Tuesday, May 04, 2021

Eternal trends and how to spot them


I always enjoyed reading books about the future. Future studies are the discipline about how to predict future trends and I'm gradually training my brain about how to think about prediction. Naturally, this can be a really inaccurate exercise and a lot of predictions turns out to be wrong, but imagine how much can be earned if somehow someone gets it right.

I'm still in the process of building a library of books on future studies, but this highly accessible book by Magus Lindkvist talks about a number of trends that are eternal for Mankind.

a) Wellness, health and convenience

We've always been trying to make ourselves live longer and easier lives. Many of the trends that affect us, such as eating in a healthier way, have been obsessed by even our ancestors. Someone will always be thinking about some form of exercise, diet or medication that can claim to result in better longevity. 

b) Self-expression

Everyone wants to be noticed and leave a mark one day.  Another parallel trend is the desire to belong to something.  Our ancestors have been using cave paintings to communicate their ideas, today they use social media. This is another trend that will not end, as an investor someone will produce the next Clubhouse or anything that allows folks to interact with each other and be heard by the larger community.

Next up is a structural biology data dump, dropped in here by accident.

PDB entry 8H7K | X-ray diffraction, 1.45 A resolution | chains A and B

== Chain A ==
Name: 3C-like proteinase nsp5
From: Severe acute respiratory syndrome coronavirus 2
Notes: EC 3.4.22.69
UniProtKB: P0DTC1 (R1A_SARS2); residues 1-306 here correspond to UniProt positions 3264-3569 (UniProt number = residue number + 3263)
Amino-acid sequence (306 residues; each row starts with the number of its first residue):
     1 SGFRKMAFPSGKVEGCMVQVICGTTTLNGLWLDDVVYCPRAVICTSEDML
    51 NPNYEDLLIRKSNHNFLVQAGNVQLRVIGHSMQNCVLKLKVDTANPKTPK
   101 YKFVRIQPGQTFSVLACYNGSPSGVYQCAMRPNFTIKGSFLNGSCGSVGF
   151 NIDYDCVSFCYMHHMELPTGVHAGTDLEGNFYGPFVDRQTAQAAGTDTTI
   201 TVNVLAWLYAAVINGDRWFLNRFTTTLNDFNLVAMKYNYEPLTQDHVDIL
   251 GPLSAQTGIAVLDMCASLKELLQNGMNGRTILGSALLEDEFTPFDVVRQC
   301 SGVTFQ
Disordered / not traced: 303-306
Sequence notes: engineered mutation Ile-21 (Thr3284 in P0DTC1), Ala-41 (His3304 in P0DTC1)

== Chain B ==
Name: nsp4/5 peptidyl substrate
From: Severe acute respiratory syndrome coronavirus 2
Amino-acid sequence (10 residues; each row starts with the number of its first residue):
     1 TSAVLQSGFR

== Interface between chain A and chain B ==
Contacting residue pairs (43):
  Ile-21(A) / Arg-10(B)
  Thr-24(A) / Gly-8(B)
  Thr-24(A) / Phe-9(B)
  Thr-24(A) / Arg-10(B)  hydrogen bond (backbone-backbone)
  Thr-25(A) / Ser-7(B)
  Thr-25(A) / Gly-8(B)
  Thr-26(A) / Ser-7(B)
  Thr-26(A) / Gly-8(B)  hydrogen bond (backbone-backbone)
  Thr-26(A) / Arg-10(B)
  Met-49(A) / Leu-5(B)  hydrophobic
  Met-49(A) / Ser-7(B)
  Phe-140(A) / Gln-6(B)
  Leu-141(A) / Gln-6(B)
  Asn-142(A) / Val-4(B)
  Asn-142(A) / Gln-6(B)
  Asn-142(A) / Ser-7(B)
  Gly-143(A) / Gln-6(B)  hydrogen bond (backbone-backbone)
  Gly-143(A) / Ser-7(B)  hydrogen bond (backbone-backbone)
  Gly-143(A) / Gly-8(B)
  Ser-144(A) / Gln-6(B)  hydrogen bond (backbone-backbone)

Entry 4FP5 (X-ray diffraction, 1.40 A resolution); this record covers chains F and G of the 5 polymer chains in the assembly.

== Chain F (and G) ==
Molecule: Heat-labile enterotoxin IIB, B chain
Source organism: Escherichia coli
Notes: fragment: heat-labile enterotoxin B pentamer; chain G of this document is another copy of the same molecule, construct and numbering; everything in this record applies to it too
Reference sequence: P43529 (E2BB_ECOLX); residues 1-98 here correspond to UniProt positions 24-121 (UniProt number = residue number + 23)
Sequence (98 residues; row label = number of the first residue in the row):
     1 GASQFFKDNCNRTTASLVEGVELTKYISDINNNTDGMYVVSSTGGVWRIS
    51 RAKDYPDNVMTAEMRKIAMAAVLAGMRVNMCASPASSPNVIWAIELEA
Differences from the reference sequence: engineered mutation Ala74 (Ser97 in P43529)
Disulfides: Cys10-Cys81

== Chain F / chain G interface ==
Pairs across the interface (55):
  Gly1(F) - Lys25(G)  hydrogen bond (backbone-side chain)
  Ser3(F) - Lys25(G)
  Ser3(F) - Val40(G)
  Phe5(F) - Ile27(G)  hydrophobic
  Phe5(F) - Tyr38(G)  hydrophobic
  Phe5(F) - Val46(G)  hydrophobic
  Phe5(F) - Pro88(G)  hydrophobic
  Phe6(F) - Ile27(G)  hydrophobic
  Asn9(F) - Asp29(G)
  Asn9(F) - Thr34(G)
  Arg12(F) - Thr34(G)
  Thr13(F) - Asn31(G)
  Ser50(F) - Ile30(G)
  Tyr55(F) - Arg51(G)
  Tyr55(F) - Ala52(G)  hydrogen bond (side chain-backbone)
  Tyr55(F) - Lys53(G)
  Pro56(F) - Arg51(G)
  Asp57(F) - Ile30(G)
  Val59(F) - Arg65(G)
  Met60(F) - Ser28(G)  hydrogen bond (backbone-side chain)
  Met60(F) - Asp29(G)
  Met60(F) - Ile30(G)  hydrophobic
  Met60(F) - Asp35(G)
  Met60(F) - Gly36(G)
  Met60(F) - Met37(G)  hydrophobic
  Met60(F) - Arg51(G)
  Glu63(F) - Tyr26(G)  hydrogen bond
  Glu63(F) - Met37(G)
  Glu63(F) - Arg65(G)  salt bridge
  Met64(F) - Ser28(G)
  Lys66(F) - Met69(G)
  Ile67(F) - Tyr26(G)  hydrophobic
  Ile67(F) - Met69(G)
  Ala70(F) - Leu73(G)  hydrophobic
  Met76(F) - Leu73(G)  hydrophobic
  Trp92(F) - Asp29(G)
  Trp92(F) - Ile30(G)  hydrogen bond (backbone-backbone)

c) Sensory stimulation

People crave sensory stimulation so they will always be trying to experience new things. Ancient carnivals and theatre have evolved into the Disney Plus and Netflix channels of today. A parallel development is that new ways of grabbing someone's attention will always be in development. 

d) Technology

Enabling all the above eternal trends is mankind's ability to tame new materials and processes for his personal benefit. We're now right in the middle of the Information Age, the question is what kind of age will arise out of all the new internet technologies. 

Unfortunately, we might be quite far from Future studies becoming a serious discipline with its own methodologies. The book is also quite chaotic and disorganised. One wish list is that the author would look at these eternal trends and dedicate a chapter to the evolution of each trend and make a series of wild guesses on what to expect on the horizon.  

I'm personally betting that a Quantum Age is upon us soon enough that will make most information technologists obsolete. 


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